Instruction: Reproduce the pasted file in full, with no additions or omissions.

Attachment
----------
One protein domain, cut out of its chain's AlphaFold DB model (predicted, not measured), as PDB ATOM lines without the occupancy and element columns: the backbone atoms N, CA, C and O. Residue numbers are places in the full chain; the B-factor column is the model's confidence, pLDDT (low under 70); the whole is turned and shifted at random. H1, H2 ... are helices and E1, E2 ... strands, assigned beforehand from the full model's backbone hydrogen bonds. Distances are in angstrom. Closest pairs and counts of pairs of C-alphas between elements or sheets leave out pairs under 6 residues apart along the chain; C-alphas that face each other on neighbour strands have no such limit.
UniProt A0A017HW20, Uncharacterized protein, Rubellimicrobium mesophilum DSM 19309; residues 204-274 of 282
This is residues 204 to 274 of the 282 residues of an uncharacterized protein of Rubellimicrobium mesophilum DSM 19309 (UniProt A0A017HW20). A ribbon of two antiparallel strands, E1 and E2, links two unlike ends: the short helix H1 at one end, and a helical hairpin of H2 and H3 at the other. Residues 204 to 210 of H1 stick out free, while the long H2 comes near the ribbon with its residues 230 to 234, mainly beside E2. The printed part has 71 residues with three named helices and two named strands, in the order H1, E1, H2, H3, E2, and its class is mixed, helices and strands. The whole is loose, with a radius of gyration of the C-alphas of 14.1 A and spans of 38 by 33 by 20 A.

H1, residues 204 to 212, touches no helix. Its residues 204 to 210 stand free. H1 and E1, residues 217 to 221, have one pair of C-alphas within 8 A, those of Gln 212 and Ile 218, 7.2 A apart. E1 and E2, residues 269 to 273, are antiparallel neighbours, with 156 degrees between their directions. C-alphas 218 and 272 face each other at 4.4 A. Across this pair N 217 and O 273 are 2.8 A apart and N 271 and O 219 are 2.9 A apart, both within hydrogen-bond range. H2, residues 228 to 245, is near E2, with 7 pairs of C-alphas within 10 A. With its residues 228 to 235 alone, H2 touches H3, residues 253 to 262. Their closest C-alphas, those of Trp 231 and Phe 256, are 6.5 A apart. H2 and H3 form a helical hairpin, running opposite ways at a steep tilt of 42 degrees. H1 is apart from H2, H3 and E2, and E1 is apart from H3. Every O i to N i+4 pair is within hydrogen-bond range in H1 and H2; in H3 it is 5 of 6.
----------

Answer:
One protein domain, cut out of its chain's AlphaFold DB model (predicted, not measured), as PDB ATOM lines without the occupancy and element columns: the backbone atoms N, CA, C and O. Residue numbers are places in the full chain; the B-factor column is the model's confidence, pLDDT (low under 70); the whole is turned and shifted at random. H1, H2 ... are helices and E1, E2 ... strands, assigned beforehand from the full model's backbone hydrogen bonds. Distances are in angstrom. Closest pairs and counts of pairs of C-alphas between elements or sheets leave out pairs under 6 residues apart along the chain; C-alphas that face each other on neighbour strands have no such limit.
UniProt A0A017HW20, Uncharacterized protein, Rubellimicrobium mesophilum DSM 19309; residues 204-274 of 282
This is residues 204 to 274 of the 282 residues of an uncharacterized protein of Rubellimicrobium mesophilum DSM 19309 (UniProt A0A017HW20). A ribbon of two antiparallel strands, E1 and E2, links two unlike ends: the short helix H1 at one end, and a helical hairpin of H2 and H3 at the other. Residues 204 to 210 of H1 stick out free, while the long H2 comes near the ribbon with its residues 230 to 234, mainly beside E2. The printed part has 71 residues with three named helices and two named strands, in the order H1, E1, H2, H3, E2, and its class is mixed, helices and strands. The whole is loose, with a radius of gyration of the C-alphas of 14.1 A and spans of 38 by 33 by 20 A.

H1, residues 204 to 212, touches no helix. Its residues 204 to 210 stand free. H1 and E1, residues 217 to 221, have one pair of C-alphas within 8 A, those of Gln 212 and Ile 218, 7.2 A apart. E1 and E2, residues 269 to 273, are antiparallel neighbours, with 156 degrees between their directions. C-alphas 218 and 272 face each other at 4.4 A. Across this pair N 217 and O 273 are 2.8 A apart and N 271 and O 219 are 2.9 A apart, both within hydrogen-bond range. H2, residues 228 to 245, is near E2, with 7 pairs of C-alphas within 10 A. With its residues 228 to 235 alone, H2 touches H3, residues 253 to 262. Their closest C-alphas, those of Trp 231 and Phe 256, are 6.5 A apart. H2 and H3 form a helical hairpin, running opposite ways at a steep tilt of 42 degrees. H1 is apart from H2, H3 and E2, and E1 is apart from H3. Every O i to N i+4 pair is within hydrogen-bond range in H1 and H2; in H3 it is 5 of 6.